Las Vegsa Strong was the prevalent theme during NBAA17

Having recently returned from this year’s NBAA-BACE, I’m filled with the enthusiasm and excitement for our industry that I’ve always returned with following these terrific, informative conferences.

Personally, it was wonderful to see many of you at the NBAA’s 70th anniversary. I felt it was an incredibly positive show, especially in light of the unrest in the world in general, and, more specifically, what had occurred in Las Vegas just prior to the conference.

In fact, global issues facing our industry were the topics of my many conversations with aviation professionals from around the world at NBAA-BACE.

However, the tragedy that had just taken place was in everyone’s heart and on their minds. It’s to the city’s credit that it found the wherewithal to welcome us with open arms, which it did, abundantly.

Among us aviation professionals, the prevailing sentiment was that of finding ways that we can stick together as a unified force. I found it refreshing.

Our determination to do just that was stronger than ever with people coming together in camaraderie. It was inspiring!

As a gesture of tremendous goodwill and healing, I was very proud to be present as NBAA Charities made a $10,000 contribution to the Las Vegas Victims Fund.

A Few Key Takeaways & Insights:

  • I was reminded how lucky we are in this industry to be exposed to people who’ve changed our world from an aviation perspective. The first two days featured standing-room-only opening sessions with engaging speakers. One of the session’s highlights was a video of a couple of industry legends: “Miracle on the Hudson” hero-pilot Chesley “Sully” Sullenberger and astronaut Jim Lovell spoke out against Air Traffic Control (ATC) privatization, and urged aviation professionals to use to tell Congress to oppose it.

    “There’s a lot of young people who are still very much interested in all aspects of aviation – we ought to encourage them to keep going,” said Lovell.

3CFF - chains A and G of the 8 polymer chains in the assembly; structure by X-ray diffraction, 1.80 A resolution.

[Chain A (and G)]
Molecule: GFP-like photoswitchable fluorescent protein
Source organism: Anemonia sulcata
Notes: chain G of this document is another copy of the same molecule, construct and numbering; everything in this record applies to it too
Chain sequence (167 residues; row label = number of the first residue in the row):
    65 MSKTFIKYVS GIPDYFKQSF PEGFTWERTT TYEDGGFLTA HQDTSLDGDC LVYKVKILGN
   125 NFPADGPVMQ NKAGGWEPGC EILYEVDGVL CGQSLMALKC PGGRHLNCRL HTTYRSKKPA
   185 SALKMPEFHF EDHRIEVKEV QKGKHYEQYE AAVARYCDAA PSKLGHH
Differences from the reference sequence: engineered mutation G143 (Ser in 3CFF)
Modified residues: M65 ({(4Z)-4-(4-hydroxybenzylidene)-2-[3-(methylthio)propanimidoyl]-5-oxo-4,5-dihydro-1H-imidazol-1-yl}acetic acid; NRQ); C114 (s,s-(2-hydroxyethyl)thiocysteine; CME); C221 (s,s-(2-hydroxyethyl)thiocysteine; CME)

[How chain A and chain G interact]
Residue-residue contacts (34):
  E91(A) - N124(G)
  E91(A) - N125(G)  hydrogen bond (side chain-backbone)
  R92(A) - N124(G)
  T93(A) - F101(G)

• Astronauts Mark and Scott Kelly with NBAA 70th anniversary sign at NBAA17As part of the Day 2 opening session, astronauts Mark and Scott Kelly shared stories of their adventures on the space shuttle, the International Space Station and as U.S. Navy aviators. It was inspiring to hear how the Kelly brothers found their way into aviation, despite not being particularly good students initially!
  • One of the prevailing themes at the conference was the importance of supporting and mentoring young aviation professionals. On Day 3, more than 1,000 students came to NBAA-BACE, many to participate in Careers in Business Aviation Day, where they heard from Dreams Soar founder and Afghan-American pilot Shaesta Waiz.
  • Former MedAire CEO Joan Sullivan Garrett received NBAA’s 2017 Meritorious Service to Aviation Award. The award recognizes extraordinary lifelong contributions to aviation. Garrett was honored for her pioneering use of advanced aviation-safety solutions to provide critical-care medical response to people in remote locales. If you haven’t watched this video, I highly recommend it!
  • Pilot turned life coach Scott Moore spoke eloquently about values-based leadership at the Women in Corporate Aviation luncheon. As a former candidate and client of ours, we’re excited to see that Scott is following his passion (and keeping within aviation)!
  • I would be remiss if I didn’t mention API’s Sheryl Barden’s appointment to the NBAA Board of Directors. As Vice Chair of NBAA’s Associate Member Advisory Council, Sheryl is one of two associate members to serve on the NBAA Board of Directors.


Pressing Business Aviation Issues

The shortage of pilots our industry is grappling with came up repeatedly in several sessions we attended. One of the best-attended seminars was the session, “All Hands on Deck: Confronting the Personnel Shortage.”

Presenter Chris Broyhill shared a lot of objective survey data from more than 1,300 pilots, as well as research from major airlines and OEMs. It was very impactful to see our industry movers and shakers take on the issue so directly, as the talent shortage is here and now and must be overcome.